Following a long lasting tradition; Orffa Scandinavia A/S held its annual symposium, focusing on the nutrition of pigs.Hotel Legoland in Billund hosted Orffa’s annual symposium; which was aimed at the Scandinavian feed manufacturers, feed researchers and consultants on feed for pigs. A total of 39 participants from Denmark, Norway and Sweden used the day to increase their knowledge of the particular amino acid nutrition and mineral nutrition in the modern pig production. Also fur animal research and advisory services and fish meal industry were represented.
Alfons Jansman from Wageningen Livestock Research, Holland, explained why it becomes increasingly important to ensure that requirements for ALL amino acids are met, while lowering the feed’s content of crude protein. Low feed intake, with reduced daily gain and poor feed conversion as a consequence, occurs when the piglet’s need for amino acids is not covered entirely. Alfons focused on a new aspect; being the total content of nitrogen in the diet. As a consequence of lowering the crude protein content in the diet, the nitrogen supply is limited as well, which might impair the forming of the non essential amino acids by the pig itself. Avoiding imbalance in the amino acid composition is crucial to good performance.
Sam Millet from ILVO, Institute for Agricultural and Fishery Research, Belgium, showed trial results that clearly confirm the requirement for tryptophan in growing pigs in Denmark; which is 20% relative to the lysine content (on SID level). Tryptophan is in particular important in relation to the immune system, feed intake and therefore, performance.
Nathalie Quiniou from IFIP, Institute for Porc Research, France, provided an update on the benefits of phase feeding in fattening pig production. Main benefits are lower feed costs and a reduction of excretion of nitrogen to the environment by 15% approximately. Phase feeding however, requires a very precise definition of the exact nutrient content in each diet; Nathalie underlines.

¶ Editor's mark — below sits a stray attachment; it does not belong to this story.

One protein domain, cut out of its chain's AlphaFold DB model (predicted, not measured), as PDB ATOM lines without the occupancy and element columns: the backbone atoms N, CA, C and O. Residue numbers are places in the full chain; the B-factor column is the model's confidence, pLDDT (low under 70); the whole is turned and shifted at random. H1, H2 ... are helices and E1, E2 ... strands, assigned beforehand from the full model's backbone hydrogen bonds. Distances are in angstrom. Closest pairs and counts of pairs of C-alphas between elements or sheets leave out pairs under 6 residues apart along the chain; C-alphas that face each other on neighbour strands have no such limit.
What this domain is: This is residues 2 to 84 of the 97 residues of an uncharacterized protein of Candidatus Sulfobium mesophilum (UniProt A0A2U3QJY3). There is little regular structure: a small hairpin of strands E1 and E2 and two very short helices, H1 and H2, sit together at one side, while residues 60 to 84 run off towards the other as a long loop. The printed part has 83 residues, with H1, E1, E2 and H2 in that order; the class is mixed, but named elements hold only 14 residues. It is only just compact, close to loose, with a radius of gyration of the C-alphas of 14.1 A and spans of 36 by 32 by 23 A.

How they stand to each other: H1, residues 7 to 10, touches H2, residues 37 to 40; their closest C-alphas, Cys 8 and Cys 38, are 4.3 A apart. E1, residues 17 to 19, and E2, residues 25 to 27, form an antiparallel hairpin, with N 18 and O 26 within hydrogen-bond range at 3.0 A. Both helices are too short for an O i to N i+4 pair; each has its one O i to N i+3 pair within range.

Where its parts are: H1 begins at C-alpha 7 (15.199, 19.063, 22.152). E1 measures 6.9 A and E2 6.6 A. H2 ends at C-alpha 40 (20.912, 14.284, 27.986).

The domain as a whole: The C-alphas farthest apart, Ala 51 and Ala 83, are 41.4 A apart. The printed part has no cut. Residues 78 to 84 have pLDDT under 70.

Irene Eising from Orffa Additives showed how new forms of copper, zinc and selenium differentiate themselves from the usual sources. The so-called “hydroxy-minerals” (copper and zinc) are characterized by a greater bioavailability. We saw results of a trial performed in a sow herd with 775 sows, where claw health was monitored during a year by scoring the claws in the farrowing crate. Hydroxy minerals in combination with Orffa’s new generation of organic selenium; Excential Selenium4000, gave a better claw health in the herd.
Marc Rovers from Orffa Additives presented our new generation organic selenium; Excential Selenium4000. Marc documented that only the L-selenomethionine molecule, can be built into the protein in the body; in the milk or the eggs. All other chemical forms of selenium are used in the animal’s daily production of selenium-containing enzymes, but cannot be stored in the bodytissue. Trials showed that the content of L-selenomethionine in a source of organic selenium, clearly determines the deposition of selenium in the body tissue. The more L-selenomethione in the product; the higher the selenium content in the tissue.
The day proceeded in a good atmosphere with very interested and engaged participants, who listened intensely and asked several relevant questions to the lecturers. We look back on a successful symposium and a rewarding day.
Orffa Scandinavia A / S